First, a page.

The Inflation Monster Is about to Bite

Article excerpt


I am a great admirer of the best economic journalists of the British Press.

For the past 60 years, at least, they have explained what was happening in the British and world economy, and what might be expected next.

They have often differed among themselves, but their collective record stands up very well when compared to that of the politicians or the academic economists.

The journalists have been quick to observe changes of trend and have provided the politicians with many of their best ideas, including Chancellor Gordon Brown's decision to give the Bank of England independence in setting interest rates. They are now warning that inflation may be coming back.

In 1967, I was a young editor of The Times; I persuaded Peter Jay, who was subsequently to become the British Ambassador to the United States, to leave the Treasury and become the economics editor. That was the best decision I ever made as an editor.

Peter Jay brought the new understanding of Milton Friedman's monetarism from the United States to Britain.

Peter had the ear of Jim Callaghan, who was to become the Prime Minister in 1976, because he was then his son-in-law. He convinced Callaghan that the rampant inflation of the mid-Seventies could be controlled only by monetary discipline. The policy was painful, but eventually it worked.

Modern economic policy pays less attention to monetarism and may now be losing control of inflation.

Last week saw four important monetary events. The pound rose above $2 on the expectation of higher UK interest rates.

The British Consumer Price Index for March showed an annual increase of 3.1 per cent.

That triggered the first letter from the Governor of the Bank of England to the Chancellor. Such letters of explanation are required under the Bank's 1997 mandate, which gave it independence, if prices rise by more than one per cent above the inflation target of two per cent. In the same week, the March inflation figures were published in China. They showed a rise of 3.3 per cent.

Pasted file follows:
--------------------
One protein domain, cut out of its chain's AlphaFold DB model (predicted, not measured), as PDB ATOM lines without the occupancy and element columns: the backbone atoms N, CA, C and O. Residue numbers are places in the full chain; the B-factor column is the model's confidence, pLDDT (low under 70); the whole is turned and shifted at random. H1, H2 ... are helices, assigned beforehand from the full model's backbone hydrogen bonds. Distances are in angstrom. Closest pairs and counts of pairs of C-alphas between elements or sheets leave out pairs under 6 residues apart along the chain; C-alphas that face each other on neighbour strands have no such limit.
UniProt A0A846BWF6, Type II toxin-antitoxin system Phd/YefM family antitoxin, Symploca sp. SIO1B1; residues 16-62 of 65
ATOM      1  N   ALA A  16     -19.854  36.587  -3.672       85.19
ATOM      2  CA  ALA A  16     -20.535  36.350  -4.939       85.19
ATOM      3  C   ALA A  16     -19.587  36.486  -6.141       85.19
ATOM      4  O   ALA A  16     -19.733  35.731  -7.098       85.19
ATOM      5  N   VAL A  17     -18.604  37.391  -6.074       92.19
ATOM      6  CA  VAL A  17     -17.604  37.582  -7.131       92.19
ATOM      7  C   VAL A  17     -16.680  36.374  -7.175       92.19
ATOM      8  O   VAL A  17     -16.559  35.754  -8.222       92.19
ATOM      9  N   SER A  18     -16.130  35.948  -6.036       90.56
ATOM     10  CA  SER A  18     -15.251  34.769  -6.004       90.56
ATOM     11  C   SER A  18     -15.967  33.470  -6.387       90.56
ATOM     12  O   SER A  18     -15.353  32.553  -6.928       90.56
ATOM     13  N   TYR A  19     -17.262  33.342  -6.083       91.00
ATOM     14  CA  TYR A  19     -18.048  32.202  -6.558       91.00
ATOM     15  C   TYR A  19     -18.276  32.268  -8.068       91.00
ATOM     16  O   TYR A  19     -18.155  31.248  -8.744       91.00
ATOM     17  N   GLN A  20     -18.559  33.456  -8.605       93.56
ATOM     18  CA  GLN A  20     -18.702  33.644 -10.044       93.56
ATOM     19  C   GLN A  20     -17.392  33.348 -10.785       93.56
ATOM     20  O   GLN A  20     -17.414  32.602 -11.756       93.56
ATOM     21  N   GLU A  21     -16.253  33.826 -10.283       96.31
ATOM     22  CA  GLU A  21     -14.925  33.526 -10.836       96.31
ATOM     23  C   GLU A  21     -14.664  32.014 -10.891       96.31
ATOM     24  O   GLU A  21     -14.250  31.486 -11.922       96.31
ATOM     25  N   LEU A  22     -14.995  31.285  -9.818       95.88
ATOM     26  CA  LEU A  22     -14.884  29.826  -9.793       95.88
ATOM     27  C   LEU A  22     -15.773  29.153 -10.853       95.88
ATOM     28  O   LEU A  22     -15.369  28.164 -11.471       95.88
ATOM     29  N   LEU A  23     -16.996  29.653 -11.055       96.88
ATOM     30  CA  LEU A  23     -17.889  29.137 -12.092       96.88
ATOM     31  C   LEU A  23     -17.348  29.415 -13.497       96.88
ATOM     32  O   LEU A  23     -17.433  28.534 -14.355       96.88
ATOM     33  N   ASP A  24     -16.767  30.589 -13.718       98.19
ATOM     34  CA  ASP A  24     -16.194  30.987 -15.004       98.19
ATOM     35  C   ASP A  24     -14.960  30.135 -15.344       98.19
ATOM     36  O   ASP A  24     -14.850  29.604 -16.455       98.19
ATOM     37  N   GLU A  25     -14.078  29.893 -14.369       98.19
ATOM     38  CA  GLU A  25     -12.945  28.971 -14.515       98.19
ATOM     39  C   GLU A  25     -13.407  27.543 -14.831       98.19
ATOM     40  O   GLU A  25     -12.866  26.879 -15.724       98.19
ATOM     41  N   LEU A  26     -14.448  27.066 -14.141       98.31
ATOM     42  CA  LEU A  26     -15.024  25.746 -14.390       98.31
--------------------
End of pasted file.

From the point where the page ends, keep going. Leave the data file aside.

The Chinese economy is still growing exceptionally fast.

This Chinese figure may be important because the low cost of Chinese exports has kept down the level of inflation in the rest of the world. If China is beginning to experience a rise in inflation, the world's importers have cause to worry. Indeed, the British figures for imports last month showed prices of clothing and toys, both of which come largely from China, are beginning to rise.

The world can no longer leave it to Chinese manufacturers to counterbalance inflation.

There are two economic journalists whom I find particularly valuable for my own reading, in the way that Peter Jay was in the Seventies. One is Anatole Kaletsky of The Times; the other is Martin Wolf of the Financial Times. I certainly hope both of their columns are to be found on Gordon Brown's desk every week. I know they are on Shadow Chancellor George Osborne's.

On Thursday, Mr Kaletsky wrote a warning about the threat of inflation. He is concerned about the widening gap between the Consumer Price Index and the traditional Retail Price Index. The CPI rose by 3.1 per cent in a year; the RPI rose by 4.8 per cent in a year. The RPI is the broader index, which includes elements of the cost of housing through mortgage rates. It is also widely used as a base index for wage negotiation. …